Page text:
The vice-president of the Balearics and minister for tourism, innovation and research; the minister for the presidency; the finance minister; the employment, trade and industry minister; the minister for the environment; the director generals for tourism and budgeting; three representatives from both the CCOO and UGT unions; four representatives from CAEB, the Balearic confederation of business associations; two from Pimeb, the federation of small to medium-sized businesses; two from Felib, the federation of local authorities (town halls); two from environmentalists GOB; one from Friends of the Earth; one from the University of the Balearic Islands; one from Arca, the association for the protection of old urban centres; one from the agriculture council; one apiece from the four island councils; one from Palma town hall.
These are the 32 members of the committee for sustainable tourism impetus, the grand title given to the group which decides how tourist tax revenue is to be spent. How many of them are involved in tourism in a direct fashion? Very few. There is tourism minister Biel Barceló, who is the committee's president; Pilar Carbonell, the tourism director general; Inma Benito of the hoteliers via CAEB; Joana Maria Adrover, Palma's tourism councillor. One can make a case for, for instance, Cosme Bonet from the Council of Mallorca, but tourism isn't in his job title; it is buried inside his portfolio for economic affairs.
The representation reflects the pre-determined nature of sustainable tourism impetus; it owes very little - directly - to tourism as such. And the proposals for spending which have been presented to the committee reinforce this. There are 236 in all. Under ten per cent - 22 - fall under the broad "purpose" of tackling tourism seasonality, developing tourist products for the low season and promoting sustainable tourism. You may note something rather odd about this latter category. Is promoting sustainable tourism not the same as sustainable tourism impetus?
We did of course know that the annual plan for sustainable tourism impetus would give priority to water projects, a decision taken by the government (which is of course well represented on the committee). Its motivation, its impetus was the direct consequence of the drought. Needs must. And while there cannot be too much objection to this, it emphasises the unfocused nature of tourist tax revenue spending, if a crisis of Mother Nature can demand funding to compensate for previous failures of investment.
The committee has at its disposal the initial 30 million euros that were collected last year. In order to allocate funding from this pot, it has to whittle down the 236 proposals with a total value of 218.4 million euros. It will have more to play with from this year (at least double), but the comparatively small amounts in overall government budgetary terms raise the question as to why so many people are needed to oversee the spending. What other tax requires such a diverse committee? Spending decisions are otherwise made by smaller committees: parliament's and the government's.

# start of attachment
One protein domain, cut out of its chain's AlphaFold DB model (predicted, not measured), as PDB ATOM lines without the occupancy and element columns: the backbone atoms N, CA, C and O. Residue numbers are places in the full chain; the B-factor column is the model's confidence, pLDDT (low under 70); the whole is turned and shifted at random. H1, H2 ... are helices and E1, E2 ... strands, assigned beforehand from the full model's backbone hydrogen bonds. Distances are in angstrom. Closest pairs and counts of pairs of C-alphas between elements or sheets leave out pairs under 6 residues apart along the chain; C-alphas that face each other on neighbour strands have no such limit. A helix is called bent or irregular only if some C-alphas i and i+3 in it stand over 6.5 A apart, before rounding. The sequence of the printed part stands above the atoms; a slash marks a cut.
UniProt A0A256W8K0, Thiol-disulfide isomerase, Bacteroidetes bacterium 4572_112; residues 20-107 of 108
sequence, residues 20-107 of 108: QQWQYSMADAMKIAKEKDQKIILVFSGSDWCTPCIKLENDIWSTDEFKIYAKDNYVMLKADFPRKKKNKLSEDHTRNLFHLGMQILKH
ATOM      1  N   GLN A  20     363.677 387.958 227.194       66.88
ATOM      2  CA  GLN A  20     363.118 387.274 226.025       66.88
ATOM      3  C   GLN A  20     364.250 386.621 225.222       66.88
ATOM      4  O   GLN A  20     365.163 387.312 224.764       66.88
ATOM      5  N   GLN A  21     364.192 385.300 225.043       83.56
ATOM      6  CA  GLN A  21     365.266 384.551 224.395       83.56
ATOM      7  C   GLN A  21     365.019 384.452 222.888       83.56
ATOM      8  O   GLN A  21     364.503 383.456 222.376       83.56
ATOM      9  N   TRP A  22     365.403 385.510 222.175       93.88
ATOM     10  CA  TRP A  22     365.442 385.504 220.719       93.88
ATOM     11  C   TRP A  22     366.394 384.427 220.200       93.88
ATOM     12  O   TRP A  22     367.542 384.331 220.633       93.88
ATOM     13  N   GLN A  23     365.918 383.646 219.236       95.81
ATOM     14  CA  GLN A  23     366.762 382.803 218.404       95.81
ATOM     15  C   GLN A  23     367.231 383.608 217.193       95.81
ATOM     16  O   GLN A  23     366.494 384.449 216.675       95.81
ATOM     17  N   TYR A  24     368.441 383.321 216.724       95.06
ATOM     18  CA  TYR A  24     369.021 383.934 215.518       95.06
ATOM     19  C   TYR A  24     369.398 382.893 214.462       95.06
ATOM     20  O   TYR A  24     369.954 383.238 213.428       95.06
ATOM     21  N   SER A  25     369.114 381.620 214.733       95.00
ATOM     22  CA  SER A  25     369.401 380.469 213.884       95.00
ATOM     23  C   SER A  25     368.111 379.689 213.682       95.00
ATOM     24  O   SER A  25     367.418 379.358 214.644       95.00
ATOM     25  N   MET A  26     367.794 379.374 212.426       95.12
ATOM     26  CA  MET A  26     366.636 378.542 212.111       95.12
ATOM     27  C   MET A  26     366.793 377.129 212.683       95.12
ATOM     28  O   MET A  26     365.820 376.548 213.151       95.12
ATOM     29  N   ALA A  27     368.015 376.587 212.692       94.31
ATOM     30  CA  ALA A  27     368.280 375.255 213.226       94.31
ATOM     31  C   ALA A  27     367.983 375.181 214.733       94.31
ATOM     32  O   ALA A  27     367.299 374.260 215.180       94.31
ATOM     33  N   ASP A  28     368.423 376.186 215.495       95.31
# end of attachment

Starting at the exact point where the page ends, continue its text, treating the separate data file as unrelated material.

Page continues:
There is much to be said for the committee's inclusiveness, but how consensual can it truly be when there is representation of polar opposites? I previously described it as a camel to decide on a camel of spending, and I see no reason to revise that opinion. The inclusiveness has been defined as participative, but is it little more than a grand PR stunt, one which has spread this participation through a cascade to spending committees set up by individual town halls? Ultimately, the cabinet has to approve the committee's decisions. The cabinet has five members on the committee.
The whole exercise gives the appearance of everyone wanting to play with a new toy, and a not very valuable one at that, given the number of projects. Barceló has said in the past that revenue will not go towards large and more expensive projects. One can perhaps therefore already rule out the purchase - for 12.1 million euros - of the Es Canons finca in Arta, which the town hall there has proposed. There are others which may naturally fall by the wayside because, even given the camel-like nature of the spending "purposes", they struggle to qualify. I give you, for instance, Petra town hall's project for three million euros to be spent on municipal facilities. Or what about Palma's 1.59 million for a cover to be put on one of its swimming pools?
Barceló has made much of the fact that tourists are used to paying taxes. While true, there is nowhere which makes such a fuss about its tax as is occurring in the Balearics. This is because most taxes are spent on general services. When, for instance, Rome introduced its tax, it was totally unabashed in saying that it was to help pay for the likes of cleaning and waste. Catalonia, oddly enough, spends the tax on tourism. In the Balearics, it's less than ten per cent. If that.